On Aug. 8, the U.S. Food and Drug Administration (FDA) announced its plans to pursue a new public health education campaign aimed at discouraging the use of e-cigarettes and other electronic nicotine delivery systems (ENDS) by kids. According to an FDA news release, the agency intends to expand its “The Real Cost” public education campaign this fall to include messaging to teens about the dangers of using these products while developing a full-scale campaign to launch in 2018.
These efforts, which are part of the FDA's new comprehensive plan for tobacco and nicotine regulation, represent the first time the FDA will be utilizing public health education to specifically target youth use of e-cigarettes and other ENDS.
In a recent survey measuring youth tobacco use, the agency found that more than two million middle and high school students were current users of e-cigarettes and other ENDS in 2016. Data also show about half of all middle and high school students who were current tobacco users also used two or more tobacco products last year. This use by children and teens is especially concerning because of evidence that youth exposure to nicotine affects the developing brain and may rewire it to be more susceptible to nicotine addiction in the future.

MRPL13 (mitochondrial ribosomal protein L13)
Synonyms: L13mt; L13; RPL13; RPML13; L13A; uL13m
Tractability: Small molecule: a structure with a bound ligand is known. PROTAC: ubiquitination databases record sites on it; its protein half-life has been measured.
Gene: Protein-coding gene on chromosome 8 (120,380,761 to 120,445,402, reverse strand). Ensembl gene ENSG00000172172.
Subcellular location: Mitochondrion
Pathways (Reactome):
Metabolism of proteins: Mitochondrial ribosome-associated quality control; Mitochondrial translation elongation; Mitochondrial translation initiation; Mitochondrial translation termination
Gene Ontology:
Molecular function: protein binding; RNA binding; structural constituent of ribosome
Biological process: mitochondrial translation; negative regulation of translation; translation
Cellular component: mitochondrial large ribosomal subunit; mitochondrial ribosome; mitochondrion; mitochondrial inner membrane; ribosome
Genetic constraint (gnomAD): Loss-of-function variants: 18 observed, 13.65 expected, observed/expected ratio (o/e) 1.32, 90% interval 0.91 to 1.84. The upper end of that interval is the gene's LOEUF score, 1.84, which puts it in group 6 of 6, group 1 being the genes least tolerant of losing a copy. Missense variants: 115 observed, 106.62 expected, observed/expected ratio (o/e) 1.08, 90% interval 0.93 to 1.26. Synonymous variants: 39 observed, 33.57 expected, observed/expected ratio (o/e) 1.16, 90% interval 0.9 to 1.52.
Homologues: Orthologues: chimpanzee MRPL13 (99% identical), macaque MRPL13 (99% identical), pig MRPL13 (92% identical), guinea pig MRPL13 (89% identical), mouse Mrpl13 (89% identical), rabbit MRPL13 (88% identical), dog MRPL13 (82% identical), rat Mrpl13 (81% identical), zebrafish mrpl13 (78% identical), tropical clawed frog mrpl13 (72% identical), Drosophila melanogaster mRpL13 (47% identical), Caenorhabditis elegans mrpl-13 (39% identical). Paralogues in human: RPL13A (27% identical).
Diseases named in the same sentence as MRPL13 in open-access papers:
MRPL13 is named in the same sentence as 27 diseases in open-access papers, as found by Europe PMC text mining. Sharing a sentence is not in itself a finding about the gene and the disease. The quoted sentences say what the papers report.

"Educating youth about the dangers of tobacco products has been a cornerstone of our efforts to reduce the harms caused by these products. Including e-cigarettes and other ENDS products in our prevention work not only makes sense, it reflects the troubling reality that they are the most commonly-used tobacco product among youth," said FDA Commissioner Scott Gottlieb, M.D.
Impact on General Dentistry: General dentistry has long been on the front line of defense against oral cancer. In that vein, the AGD applauds the FDA’s enhanced efforts to discourage the use of e-cigarettes and other ENDS by kids.